Kelly approves waste dumping in ocean

Issue 

By Andrew Watson

HOBART — Pasminco Metals-EZ has been given the go-ahead by the federal government to continue dumping the toxic waste product jarosite into the sea until 1997.

Federal environment minister Ros Kelly has extended the company's deadline for sea dumping by two years. The decision contravenes the recently ratified London Convention on Ocean Dumping, of which Australia is a signatory. This bans all countries from dumping toxic waste into the sea from December 1995.

Greenpeace described the government's decision as an "international disgrace" which is protecting one of the country's worst polluters. A Greenpeace spokesperson on toxic waste, Dr Paul Brown, said the decision makes a mockery of Kelly's recent claim in parliament that the federal government had a "very high international standing" on waste management.

Since 1973, Pasminco Metals-EZ has been dumping approximately 200,000 tonnes of jarosite per year into Bass Strait. This waste includes 15,400 tonnes of zinc, 38 tonnes of cadmium, 5760 tonnes of lead, 0.36 tonnes of mercury, 2280 tonnes of arsenic and 576 tonnes of copper.

Despite company and government claims that the dumping has had "no harmful effect on the environment", elevated levels of cadmium have been detected in seabirds which feed in the vicinity of the dump zone, 60 nautical miles south-east of Hobart. The company's own May 1993 Jarosite Report revealed high concentrations of heavy metals in marine animals at and near the site. In particular, cadmium levels in fish were well above national food standards.

Pasminco Metals-EZ is the only zinc company in the world to continue to dump its toxic by-products at sea. While the company is currently developing a new "co-treatment" process which will eliminate the need to produce jarosite, it says it doesn't have enough time to meet the 1995 deadline. This was Kelly's justification for granting the extension of the dumping licence.

However, according to Michael Lynch, director of the Tasmanian Conservation Trust, the "no time" argument is a furphy. Lynch told Green Left Weekly that Pasminco has already passed at least six deadlines since it first began ocean dumping.

"The licences run for between two and four years. Every time the licence comes up for renewal, the government directs them to move towards technology that doesn't require ocean dumping", Lynch said. As early as 1975, in a report on the renewal of Pasminco's dumping permit, the government told the company that it did "not see ocean dumping as a continuing method of waste disposal but rather as an interim procedure until satisfactory alternative treatment can be found".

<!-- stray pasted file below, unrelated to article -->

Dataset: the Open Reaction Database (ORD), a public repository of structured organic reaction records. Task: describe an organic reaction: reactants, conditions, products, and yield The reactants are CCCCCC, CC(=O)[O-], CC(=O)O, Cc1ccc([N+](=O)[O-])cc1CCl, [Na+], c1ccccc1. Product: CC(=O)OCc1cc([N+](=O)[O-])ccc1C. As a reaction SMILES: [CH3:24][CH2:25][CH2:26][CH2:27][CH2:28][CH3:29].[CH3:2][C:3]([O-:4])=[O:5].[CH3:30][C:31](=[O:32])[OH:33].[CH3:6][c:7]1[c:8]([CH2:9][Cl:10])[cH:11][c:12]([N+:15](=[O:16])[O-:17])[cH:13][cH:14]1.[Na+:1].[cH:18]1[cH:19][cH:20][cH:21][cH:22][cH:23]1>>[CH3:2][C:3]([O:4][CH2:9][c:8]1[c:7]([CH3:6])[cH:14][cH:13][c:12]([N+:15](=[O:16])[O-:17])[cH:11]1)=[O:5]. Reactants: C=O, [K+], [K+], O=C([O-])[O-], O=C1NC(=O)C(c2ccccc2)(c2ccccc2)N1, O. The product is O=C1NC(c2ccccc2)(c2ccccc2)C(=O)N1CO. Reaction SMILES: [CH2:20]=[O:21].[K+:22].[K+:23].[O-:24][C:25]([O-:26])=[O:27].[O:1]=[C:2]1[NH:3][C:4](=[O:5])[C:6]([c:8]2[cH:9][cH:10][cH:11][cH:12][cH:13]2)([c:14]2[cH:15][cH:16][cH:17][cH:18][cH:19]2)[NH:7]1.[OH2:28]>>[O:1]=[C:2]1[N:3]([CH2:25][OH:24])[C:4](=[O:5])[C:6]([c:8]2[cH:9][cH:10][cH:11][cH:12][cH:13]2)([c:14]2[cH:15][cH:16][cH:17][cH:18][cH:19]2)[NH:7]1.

Lynch pointed out that the alternative technologies already exist and have been in operation in other countries for several years. They include impermeable land fills via solidification and encapsulation in substances such as ceramic glass materials or the Australian-developed synroc.

"We're talking about current technologies, which would be easy enough to introduce, plus a few internal, technical adjustments. What is lacking is government pressure on the company, so Pasminco can continue to ignore the government's 'concerns'", Lynch said.

Lynch thinks that the environment movement can pressure Pasminco to meet the December 1995 deadline through campaigns and direct action if necessary. However, he warns that to be successful it will have to take on the "jobs versus environment" argument of the company.

"The company has always said it's a question of jobs or the environment, that you can't have both. They've even published studies to show how many jobs would be lost if the Risdon plant closed due to 'environmental pressures'. But in the last eight years they've actually halved their work force, so they're not a good employer from that point of view. We should also be arguing for new, 'green' jobs. Cleaning up the environment would require a huge number of new jobs."

Kest Courtice from the Environmental Youth Alliance agrees. "There's lots of work to be done. The Derwent River, for example, is still one of the most heavily polluted rivers in the southern hemisphere (Pasminco Metals-EZ also dumps toxic waste in the Derwent).

"In Hobart people are pissed off about ocean dumping and the state of the river, and we need to translate this anger into action. EYA will be taking up these issues in the coming weeks."

EYA is organising a "Stop ocean dumping!" protest for Friday, February 11, at 12.30 p.m. outside federal minister for justice Duncan Kerr's office in the Commonwealth Centre building, Collins and Harrington Sts. For more info, contact (002) 346 397.

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